Care Beyond the Conventional
FITCHBURG -- Nancy Little has been looking for answers about how medical cannabis can help her husband who has dementia.
After attending a Wednesday “Cannabis as Medicine” event hosted by Canna Care Docs at the senior center and speaking with a nurse practitioner, Little has a better idea of what kind of dose to try for her husband and how often to administer the CBD oil.
“I felt good about it,” she said. “It’s a learning curve. We’re learning more about it.”
Little was among the 30 people who attended the discussion hosted by the Medical Marijuana Evaluation Center, which has locations in New England and other states that have medical marijuana programs.
Nurse practitioner Julie Battel and marketing coordinator Callie Farmer gave a presentation about how cannabis works in the body, the kind of relief a patient can receive, and how to use it.
There are many types of cannabinoids -- the chemical compound found in cannabis -- that can be useful for different medical conditions, they said.
THCA doesn’t give people a “high” feeling and can be a good anti-inflammatory. CBD can act as an antioxidant and help protect brain structure and functions. THC works for pain management.
Farmer said she uses cannabis-infused creams on her feet that hurt from past injuries and arthritis. On her hands, it can help manage skin conditions.
For Battel, she also uses topical cannabis products on her hands. Sometimes she’ll use drops with CBD and THC to help her sleep or will smoke for pain management.
People can choose how to take medical cannabis through smoking, ingestion, or topically.
Farmer and Battel don’t recommend smoking because of the carcinogens that can be inhaled and because people can feel the effects almost immediately, but it’s an option.
They also said what when ingesting edibles, start out with a dose between 1 and 4 milligrams and wait at least two hours for your body to process them.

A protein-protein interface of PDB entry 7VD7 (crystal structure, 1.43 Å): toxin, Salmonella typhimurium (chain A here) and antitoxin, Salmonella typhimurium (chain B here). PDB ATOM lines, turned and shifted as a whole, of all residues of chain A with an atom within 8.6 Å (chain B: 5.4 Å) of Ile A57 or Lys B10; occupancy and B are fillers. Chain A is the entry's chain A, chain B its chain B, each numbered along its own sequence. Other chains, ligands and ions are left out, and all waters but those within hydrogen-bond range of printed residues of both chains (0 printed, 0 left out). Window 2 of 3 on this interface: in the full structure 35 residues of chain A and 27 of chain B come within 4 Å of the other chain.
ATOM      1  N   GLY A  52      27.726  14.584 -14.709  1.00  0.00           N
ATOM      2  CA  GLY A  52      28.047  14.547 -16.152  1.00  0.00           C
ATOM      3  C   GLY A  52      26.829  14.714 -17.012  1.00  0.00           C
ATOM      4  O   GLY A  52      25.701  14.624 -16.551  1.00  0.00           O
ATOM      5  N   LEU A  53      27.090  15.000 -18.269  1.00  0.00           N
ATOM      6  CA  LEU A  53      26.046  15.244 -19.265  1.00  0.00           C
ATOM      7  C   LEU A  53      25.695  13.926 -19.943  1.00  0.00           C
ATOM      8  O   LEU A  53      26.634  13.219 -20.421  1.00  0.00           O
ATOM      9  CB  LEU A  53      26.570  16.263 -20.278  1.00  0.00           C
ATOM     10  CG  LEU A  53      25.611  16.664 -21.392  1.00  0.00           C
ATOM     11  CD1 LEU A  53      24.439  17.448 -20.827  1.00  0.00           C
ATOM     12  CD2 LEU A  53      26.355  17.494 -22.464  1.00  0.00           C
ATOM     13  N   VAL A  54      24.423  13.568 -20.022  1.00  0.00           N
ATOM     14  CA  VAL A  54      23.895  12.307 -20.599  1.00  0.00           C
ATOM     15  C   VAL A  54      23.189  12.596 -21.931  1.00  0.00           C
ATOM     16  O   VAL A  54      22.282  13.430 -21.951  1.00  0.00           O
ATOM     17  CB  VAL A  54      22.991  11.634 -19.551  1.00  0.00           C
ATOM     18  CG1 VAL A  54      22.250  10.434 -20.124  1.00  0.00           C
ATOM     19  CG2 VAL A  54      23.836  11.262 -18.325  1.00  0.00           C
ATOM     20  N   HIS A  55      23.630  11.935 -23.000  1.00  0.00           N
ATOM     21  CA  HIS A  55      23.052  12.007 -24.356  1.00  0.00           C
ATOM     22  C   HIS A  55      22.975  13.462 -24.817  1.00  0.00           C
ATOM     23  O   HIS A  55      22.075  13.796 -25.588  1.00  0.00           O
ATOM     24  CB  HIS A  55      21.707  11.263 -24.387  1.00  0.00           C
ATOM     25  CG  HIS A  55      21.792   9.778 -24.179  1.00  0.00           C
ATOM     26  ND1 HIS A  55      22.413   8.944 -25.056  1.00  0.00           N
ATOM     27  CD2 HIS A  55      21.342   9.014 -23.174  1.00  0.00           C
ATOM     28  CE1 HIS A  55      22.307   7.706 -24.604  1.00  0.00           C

“It’s individualized,” Farmer said. “Not all bodies are the same and react differently.”
There are also considerations patients should have, like how cannabis can interact with medication. Battel and Farmer recommended letting a doctor or patient advocate know about what medicine they take when considering medical cannabis use.
After the presentation, attendees asked questions about health effects and shared reactions they have gotten from doctors about medical cannabis.
One attendee, whose husband has dementia, took him to a Canna Care Docs evaluation center where he got a medical card to buy from a dispensary. This was after they couldn’t get information about cannabis from doctors.
“It’s fear,” Battel said in response. “Doctors say ‘I don’t believe in it’ and my response is ‘It’s not a religion.’”
Ester Forget, 84, said she is interested in using topical cannabis to help her hip pain, which makes it difficult for her to walk and move around.
She often takes Tylenol, yet it doesn’t always work. Her doctor suggested giving her a shot for the pain, but Forget would have to return for subsequent shots.
“I’m already on enough medications as it is,” she said, “but maybe (medical cannabis) can help.”
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